- When: January 1980 – March 1981 [Q1 1980 – Q1 1981]
- House Prices At the Start of Recession: £19,273
- House Prices At the End of Recession: £20,938
- % Change = +8.6%
British Prime Minister Margaret Thatcher entered Number 10 Downing Street in 1979 when Britain was experiencing high rates of annual inflation. During what became a pivotal decade in British politics, her policies were instrumental in turning Britain from a manufacturing economy to a services led economy.
However it wasn’t smooth sailing as in 1980 the economy contracted by 2% as Thatcher’s government imposed spending cuts. By 1981 Britain was seeing riots on its streets, the most noticeable being the racial riots in London and Liverpool.
During this economically and politically unsettled time however, the UK did witness house price growth. Average house prices were £19,273 in January of 1980 but reached £21,425 by December of 1981, marking an 11% increase.
- When: July 1990 – September 1991 [Q3 1990 – Q3 1991]
- House Prices At The Start Of Recession: £58,773
- House Prices At The End Of Recession: £57,959
- % change = -1.3%
Starting roughly 10 years after the last recession had begun, the UK economy was yet again in trouble. After 10 years of Thatcher’s policies, [she stepped down in November 1990] Britain was faced with high unemployment and housing repossessions hit record levels as prior to this Lawsons policies of low interest rates were instrumental in creating a property boom. During 1990-91 Britain endured 5 quarters of economic contraction from Q3 1990 to the end of Q3 in 1991.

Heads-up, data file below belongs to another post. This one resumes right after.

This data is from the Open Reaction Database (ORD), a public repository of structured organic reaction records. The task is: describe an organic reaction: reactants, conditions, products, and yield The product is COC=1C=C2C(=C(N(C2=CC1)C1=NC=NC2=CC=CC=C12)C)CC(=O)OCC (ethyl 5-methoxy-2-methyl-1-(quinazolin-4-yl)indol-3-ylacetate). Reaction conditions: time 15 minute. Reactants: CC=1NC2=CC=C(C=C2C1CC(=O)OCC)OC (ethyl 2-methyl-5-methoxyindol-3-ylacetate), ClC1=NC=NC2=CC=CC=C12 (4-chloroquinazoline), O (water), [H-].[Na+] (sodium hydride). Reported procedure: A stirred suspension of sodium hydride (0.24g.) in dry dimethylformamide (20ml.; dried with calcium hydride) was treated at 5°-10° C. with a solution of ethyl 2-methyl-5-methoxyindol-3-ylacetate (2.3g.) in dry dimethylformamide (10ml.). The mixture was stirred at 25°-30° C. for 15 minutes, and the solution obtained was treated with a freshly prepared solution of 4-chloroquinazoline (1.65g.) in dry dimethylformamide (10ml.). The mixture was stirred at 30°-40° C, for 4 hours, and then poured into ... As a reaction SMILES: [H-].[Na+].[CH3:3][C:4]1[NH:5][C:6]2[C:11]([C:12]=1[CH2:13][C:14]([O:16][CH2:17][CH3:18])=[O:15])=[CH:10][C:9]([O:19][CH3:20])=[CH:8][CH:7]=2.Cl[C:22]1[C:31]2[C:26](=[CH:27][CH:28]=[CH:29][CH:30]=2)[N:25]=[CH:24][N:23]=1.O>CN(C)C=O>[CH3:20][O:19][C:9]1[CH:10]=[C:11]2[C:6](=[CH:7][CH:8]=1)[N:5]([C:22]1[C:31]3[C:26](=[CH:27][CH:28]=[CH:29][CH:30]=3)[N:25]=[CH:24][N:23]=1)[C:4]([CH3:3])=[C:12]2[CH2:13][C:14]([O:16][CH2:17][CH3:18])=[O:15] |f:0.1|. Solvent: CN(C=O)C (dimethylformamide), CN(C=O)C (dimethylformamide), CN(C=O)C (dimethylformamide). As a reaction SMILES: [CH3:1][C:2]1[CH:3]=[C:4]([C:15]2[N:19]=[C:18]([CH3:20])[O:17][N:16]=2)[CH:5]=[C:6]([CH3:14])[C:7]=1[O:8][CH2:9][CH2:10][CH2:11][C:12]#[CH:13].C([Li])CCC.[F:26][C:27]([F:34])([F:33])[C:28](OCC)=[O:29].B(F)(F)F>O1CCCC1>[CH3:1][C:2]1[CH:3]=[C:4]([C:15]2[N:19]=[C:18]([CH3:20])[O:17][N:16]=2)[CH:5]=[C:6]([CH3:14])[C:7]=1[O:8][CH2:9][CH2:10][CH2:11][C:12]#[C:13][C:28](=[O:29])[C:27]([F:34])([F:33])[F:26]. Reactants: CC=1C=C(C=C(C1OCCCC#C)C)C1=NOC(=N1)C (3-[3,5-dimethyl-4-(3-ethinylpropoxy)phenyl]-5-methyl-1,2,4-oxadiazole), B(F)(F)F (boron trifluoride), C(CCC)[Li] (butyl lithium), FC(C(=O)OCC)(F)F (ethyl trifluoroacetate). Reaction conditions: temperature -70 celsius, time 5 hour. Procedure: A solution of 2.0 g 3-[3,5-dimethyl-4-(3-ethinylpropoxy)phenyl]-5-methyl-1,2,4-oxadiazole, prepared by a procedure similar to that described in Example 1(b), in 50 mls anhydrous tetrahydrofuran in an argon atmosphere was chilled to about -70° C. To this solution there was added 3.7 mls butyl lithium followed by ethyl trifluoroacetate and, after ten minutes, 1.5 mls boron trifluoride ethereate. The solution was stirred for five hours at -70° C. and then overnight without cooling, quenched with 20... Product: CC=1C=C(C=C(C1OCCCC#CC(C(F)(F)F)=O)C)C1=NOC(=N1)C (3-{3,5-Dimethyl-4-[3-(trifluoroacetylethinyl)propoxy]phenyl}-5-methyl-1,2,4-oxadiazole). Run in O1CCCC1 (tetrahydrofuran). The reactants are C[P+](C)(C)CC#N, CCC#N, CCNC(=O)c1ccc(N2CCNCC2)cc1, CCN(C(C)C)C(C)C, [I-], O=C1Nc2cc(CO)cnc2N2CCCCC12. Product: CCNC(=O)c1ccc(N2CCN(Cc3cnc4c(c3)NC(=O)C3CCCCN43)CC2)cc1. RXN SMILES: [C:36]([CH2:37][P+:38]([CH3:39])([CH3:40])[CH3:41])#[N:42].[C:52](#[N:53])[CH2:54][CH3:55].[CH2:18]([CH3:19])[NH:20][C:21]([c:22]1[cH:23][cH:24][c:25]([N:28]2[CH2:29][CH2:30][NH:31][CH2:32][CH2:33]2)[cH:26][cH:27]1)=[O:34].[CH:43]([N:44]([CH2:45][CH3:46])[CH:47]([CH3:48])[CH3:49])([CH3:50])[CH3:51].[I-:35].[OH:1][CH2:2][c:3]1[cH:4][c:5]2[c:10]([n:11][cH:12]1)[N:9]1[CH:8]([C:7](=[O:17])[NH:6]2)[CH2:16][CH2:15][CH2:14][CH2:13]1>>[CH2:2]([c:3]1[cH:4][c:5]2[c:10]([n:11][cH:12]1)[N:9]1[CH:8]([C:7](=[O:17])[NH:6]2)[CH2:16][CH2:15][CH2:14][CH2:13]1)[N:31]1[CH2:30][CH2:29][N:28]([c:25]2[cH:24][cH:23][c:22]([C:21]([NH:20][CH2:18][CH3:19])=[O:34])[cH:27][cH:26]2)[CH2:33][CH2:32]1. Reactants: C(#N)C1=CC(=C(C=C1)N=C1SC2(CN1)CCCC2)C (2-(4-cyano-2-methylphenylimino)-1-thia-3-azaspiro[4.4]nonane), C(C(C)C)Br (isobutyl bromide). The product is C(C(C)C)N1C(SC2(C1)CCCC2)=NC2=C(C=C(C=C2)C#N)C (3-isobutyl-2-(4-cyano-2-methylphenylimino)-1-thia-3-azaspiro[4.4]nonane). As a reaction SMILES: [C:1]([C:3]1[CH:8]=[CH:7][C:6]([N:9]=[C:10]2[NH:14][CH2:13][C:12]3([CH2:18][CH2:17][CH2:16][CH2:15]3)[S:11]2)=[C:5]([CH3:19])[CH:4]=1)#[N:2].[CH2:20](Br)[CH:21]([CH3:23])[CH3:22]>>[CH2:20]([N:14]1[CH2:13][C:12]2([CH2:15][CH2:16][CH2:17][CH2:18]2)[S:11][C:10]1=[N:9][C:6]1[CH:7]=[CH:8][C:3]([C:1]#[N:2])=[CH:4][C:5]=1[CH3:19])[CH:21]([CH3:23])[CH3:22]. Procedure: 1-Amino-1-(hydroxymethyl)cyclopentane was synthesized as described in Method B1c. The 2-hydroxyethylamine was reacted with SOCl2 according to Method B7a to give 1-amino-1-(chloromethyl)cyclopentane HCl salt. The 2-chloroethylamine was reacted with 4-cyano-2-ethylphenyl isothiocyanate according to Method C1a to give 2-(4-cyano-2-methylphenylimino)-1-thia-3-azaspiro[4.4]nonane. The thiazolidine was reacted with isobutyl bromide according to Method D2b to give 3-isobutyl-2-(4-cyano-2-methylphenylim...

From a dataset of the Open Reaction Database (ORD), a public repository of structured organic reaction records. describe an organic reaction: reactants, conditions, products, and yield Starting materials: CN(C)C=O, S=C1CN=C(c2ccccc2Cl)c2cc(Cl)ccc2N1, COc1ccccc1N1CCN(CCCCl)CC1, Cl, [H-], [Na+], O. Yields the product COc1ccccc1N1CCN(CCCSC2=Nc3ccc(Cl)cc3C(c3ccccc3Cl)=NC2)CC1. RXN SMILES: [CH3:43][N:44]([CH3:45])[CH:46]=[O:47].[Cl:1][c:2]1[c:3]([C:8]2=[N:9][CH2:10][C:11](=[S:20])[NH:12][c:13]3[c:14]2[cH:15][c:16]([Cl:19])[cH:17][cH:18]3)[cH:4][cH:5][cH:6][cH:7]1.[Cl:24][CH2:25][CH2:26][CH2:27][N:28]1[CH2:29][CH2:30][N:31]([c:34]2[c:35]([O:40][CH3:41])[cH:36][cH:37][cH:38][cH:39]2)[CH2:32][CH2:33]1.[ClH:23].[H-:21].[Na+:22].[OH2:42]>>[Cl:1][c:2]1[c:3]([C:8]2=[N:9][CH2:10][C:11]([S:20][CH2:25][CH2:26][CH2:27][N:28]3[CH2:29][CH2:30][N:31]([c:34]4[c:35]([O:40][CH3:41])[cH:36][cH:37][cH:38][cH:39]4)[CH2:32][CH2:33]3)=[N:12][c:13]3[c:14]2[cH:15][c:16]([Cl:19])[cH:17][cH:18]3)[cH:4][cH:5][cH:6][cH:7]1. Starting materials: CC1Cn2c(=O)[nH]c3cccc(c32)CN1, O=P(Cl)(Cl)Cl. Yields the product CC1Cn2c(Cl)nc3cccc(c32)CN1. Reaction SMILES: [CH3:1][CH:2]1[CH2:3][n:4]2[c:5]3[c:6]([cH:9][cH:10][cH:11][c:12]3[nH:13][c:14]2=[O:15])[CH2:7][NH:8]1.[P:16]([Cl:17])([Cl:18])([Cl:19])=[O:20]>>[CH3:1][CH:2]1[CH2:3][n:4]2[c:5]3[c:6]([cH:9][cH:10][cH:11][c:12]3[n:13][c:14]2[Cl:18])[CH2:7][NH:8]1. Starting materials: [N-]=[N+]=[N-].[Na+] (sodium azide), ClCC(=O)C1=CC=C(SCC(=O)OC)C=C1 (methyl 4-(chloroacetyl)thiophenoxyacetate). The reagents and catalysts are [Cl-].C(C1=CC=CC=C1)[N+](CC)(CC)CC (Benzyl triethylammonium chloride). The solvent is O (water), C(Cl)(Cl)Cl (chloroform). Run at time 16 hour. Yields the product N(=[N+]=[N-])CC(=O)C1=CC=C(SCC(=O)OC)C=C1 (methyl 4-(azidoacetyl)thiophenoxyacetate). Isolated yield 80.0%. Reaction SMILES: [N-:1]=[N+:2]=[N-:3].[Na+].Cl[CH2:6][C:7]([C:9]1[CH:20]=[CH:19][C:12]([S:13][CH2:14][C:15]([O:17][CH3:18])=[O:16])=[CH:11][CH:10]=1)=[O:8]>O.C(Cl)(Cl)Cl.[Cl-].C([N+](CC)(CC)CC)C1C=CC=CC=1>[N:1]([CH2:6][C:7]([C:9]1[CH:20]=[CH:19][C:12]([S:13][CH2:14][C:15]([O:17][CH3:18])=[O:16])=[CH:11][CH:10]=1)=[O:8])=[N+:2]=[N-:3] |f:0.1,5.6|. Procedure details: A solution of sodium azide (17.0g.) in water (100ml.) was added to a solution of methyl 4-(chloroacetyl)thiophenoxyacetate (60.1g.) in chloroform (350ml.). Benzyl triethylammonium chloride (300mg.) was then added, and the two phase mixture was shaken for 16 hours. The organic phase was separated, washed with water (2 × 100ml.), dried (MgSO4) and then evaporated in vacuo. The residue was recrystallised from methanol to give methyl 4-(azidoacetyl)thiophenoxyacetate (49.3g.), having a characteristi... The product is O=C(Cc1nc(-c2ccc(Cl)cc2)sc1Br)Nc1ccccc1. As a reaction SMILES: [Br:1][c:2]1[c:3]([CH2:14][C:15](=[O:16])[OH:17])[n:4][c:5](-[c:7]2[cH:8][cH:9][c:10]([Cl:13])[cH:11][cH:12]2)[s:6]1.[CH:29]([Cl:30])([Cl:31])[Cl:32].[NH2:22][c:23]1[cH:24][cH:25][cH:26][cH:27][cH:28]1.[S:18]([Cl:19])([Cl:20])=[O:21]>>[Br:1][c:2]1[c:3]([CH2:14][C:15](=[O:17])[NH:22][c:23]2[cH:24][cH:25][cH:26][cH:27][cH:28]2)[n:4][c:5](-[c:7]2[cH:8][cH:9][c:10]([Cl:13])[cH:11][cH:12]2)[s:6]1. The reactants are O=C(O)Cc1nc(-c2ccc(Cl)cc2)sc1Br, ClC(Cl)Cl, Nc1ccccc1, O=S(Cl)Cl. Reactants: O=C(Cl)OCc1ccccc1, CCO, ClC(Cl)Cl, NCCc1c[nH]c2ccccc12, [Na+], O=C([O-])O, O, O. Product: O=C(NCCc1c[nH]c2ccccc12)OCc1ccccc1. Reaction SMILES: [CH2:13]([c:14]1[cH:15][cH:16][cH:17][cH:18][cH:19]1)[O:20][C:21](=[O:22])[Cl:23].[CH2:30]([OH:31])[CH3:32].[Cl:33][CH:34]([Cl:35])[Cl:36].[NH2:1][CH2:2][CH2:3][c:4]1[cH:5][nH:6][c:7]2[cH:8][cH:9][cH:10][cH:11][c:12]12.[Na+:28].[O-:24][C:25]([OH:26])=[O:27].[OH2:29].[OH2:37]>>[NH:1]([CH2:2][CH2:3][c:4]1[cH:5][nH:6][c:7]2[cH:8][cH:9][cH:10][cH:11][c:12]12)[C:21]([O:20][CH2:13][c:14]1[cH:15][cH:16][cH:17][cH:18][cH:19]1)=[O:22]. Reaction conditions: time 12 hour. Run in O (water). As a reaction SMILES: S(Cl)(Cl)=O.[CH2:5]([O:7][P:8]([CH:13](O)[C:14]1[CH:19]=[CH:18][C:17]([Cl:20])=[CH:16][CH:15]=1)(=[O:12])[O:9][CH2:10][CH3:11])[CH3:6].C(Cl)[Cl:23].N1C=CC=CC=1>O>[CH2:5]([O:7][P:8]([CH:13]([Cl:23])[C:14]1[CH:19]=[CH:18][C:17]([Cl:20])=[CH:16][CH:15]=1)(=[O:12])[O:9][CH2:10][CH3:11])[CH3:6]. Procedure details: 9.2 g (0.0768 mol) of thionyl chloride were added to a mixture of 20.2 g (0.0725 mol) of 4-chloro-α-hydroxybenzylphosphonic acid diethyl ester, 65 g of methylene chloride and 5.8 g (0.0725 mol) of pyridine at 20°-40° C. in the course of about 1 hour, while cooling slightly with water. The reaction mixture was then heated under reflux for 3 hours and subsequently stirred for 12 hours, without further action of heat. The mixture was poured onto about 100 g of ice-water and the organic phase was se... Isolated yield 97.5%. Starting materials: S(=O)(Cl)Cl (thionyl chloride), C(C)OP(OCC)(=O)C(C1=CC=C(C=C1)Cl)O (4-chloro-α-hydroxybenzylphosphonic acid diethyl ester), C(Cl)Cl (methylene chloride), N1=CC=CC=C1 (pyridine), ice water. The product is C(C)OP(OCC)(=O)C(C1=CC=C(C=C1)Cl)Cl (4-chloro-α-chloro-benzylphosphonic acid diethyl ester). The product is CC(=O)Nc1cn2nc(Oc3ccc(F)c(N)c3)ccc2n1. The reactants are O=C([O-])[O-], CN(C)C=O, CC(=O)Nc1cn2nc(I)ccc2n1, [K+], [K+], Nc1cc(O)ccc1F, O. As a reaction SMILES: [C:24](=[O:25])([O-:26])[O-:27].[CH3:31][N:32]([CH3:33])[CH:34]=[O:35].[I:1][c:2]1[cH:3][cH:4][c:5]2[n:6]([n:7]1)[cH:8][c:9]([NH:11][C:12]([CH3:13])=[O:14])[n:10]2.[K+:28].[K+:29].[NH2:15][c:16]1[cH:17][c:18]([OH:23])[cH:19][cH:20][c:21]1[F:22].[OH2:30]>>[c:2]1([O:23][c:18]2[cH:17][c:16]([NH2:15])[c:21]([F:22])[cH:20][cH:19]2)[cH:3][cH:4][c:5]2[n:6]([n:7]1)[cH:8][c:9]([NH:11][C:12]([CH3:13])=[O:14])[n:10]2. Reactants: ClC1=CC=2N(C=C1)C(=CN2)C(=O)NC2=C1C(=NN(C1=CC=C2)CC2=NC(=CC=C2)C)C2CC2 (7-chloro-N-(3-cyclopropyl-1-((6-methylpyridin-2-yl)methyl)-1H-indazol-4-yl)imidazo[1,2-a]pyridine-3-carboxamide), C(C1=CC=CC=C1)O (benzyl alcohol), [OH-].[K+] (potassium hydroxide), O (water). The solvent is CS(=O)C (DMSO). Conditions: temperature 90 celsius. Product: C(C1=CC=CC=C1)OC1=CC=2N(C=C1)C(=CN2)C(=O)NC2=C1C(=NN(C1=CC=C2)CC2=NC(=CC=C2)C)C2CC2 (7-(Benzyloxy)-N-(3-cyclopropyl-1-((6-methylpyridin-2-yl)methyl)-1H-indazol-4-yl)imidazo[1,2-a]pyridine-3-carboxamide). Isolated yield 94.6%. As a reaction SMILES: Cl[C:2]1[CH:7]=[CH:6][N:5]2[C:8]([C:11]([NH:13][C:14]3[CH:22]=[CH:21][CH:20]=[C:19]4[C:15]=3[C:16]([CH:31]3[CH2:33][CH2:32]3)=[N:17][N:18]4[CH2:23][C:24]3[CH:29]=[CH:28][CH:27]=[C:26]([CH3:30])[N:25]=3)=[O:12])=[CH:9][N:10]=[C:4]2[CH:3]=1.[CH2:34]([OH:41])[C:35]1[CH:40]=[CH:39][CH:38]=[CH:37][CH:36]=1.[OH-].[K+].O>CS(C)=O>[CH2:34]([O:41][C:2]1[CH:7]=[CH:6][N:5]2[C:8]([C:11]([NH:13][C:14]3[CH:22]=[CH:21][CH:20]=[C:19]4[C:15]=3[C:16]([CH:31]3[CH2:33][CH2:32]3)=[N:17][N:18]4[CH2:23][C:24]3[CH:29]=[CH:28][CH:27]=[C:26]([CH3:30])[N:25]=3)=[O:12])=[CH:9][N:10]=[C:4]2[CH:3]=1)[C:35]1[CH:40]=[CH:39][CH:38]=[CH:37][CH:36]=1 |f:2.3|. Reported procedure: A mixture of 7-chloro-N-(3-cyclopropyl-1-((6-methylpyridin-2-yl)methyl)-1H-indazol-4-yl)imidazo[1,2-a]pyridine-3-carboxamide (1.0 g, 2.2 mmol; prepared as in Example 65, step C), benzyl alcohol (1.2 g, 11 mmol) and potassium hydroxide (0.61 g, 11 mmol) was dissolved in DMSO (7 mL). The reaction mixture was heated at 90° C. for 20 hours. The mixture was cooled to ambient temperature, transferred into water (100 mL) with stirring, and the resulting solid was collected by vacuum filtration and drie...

Despite this, the period shown in the graph depicts house prices rising in both Northern Ireland and Scotland. House prices in Wales over that same period remained fairly flat but prices in England fell considerably from £57,083 to just under £50,814 a decrease of 10.9%.
By comparison in London prices fell from £79,909 to £64,787, marking an 18.9% decrease.
When: April 2008 – June 2009 [Q2 2008 – Q2 2009]
House Prices At The Start Of Recession: £182,845
House Prices At The End Of Recession: £159,561
% change = -12.7%
This was the deepest recession the UK had seen since the end of WWII. Believed to be sparked by the subprime mortgage crisis it saw British banks like Lloyds and RBS receiving Government bailouts.
Average UK house prices fell 8% from £182,782 to £168,082 between January 2008 and December 2009. However in April of 2009 UK average prices did dip lower to £155,852 marking a 14.7% fall from January 2008 highs.
- When: January 2020 – June 2020 [Q1-Q2]
- House Prices At the Start Recession: £231,997
- House Prices At End of Recession: £234,830
- % change = +1.2%
ONS data showed that in 2020 the UK economy shrank by 9.9%.This was the largest decline seen in the UK since the ‘Great Frost’ of 1709.
Lockdowns and social distancing saw many UK businesses grind to a halt. According to official statistics the UK will avoid a double dip recession however the effects of COVID-19 on the economy are likely to be profound and could be long lasting.
The effect on house prices though surprised some economists, as house prices increased by +8.5%. Average UK prices in December 2020 stood at £251,500 up from £231,997 in January of the same year. The property market was remarkably buoyant during the second half of 2020, with detached houses reporting the highest annual growth of any property type at 10%, between December 2019 to December 2020.
Source: Land Registry